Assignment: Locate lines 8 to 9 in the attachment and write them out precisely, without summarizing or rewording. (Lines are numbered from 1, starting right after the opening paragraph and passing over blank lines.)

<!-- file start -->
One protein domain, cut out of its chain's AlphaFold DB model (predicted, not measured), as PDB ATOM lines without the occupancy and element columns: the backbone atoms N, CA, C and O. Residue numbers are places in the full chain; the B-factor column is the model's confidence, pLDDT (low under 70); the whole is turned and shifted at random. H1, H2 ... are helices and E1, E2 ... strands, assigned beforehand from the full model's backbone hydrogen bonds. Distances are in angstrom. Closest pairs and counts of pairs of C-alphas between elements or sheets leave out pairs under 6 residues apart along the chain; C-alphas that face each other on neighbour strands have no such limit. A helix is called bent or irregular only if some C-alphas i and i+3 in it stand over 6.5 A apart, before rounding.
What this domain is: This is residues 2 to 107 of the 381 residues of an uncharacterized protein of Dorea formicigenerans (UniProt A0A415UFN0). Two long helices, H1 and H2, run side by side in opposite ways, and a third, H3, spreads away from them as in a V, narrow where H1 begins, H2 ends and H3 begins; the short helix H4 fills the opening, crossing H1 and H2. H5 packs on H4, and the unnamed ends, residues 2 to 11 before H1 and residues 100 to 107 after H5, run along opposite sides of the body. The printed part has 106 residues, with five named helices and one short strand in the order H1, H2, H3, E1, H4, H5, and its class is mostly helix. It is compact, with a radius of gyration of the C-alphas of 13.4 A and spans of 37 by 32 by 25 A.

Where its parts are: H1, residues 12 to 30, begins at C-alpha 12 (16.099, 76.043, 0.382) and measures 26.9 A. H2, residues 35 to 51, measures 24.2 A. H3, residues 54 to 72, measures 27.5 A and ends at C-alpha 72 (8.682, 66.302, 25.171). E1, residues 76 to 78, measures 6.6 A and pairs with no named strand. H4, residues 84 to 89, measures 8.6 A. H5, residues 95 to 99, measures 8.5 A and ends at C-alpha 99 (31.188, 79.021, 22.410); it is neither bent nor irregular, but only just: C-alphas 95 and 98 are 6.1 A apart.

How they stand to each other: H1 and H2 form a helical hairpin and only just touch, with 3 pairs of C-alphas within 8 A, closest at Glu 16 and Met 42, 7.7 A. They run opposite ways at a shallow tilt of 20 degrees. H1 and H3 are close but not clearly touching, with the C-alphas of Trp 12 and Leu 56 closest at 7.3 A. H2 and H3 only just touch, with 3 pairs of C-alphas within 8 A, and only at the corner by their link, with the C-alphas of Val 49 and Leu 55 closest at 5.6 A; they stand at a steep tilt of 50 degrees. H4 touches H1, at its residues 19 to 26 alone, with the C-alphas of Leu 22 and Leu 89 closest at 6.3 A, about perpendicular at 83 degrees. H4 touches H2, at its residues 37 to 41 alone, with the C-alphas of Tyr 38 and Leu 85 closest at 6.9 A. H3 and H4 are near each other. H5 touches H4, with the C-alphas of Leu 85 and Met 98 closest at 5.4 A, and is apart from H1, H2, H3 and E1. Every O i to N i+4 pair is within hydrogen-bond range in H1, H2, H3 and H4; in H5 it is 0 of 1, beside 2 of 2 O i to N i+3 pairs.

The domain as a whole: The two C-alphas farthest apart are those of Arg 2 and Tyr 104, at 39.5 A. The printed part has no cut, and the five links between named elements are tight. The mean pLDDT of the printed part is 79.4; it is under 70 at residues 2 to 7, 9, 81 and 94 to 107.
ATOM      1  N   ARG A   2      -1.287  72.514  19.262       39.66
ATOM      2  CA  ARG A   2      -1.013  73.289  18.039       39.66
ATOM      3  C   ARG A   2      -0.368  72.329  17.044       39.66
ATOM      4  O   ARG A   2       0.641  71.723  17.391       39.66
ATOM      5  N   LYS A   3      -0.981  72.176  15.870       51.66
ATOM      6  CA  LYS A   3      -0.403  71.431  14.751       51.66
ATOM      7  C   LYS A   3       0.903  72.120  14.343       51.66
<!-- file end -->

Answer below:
ATOM      4  O   ARG A   2       0.641  71.723  17.391       39.66
ATOM      5  N   LYS A   3      -0.981  72.176  15.870       51.66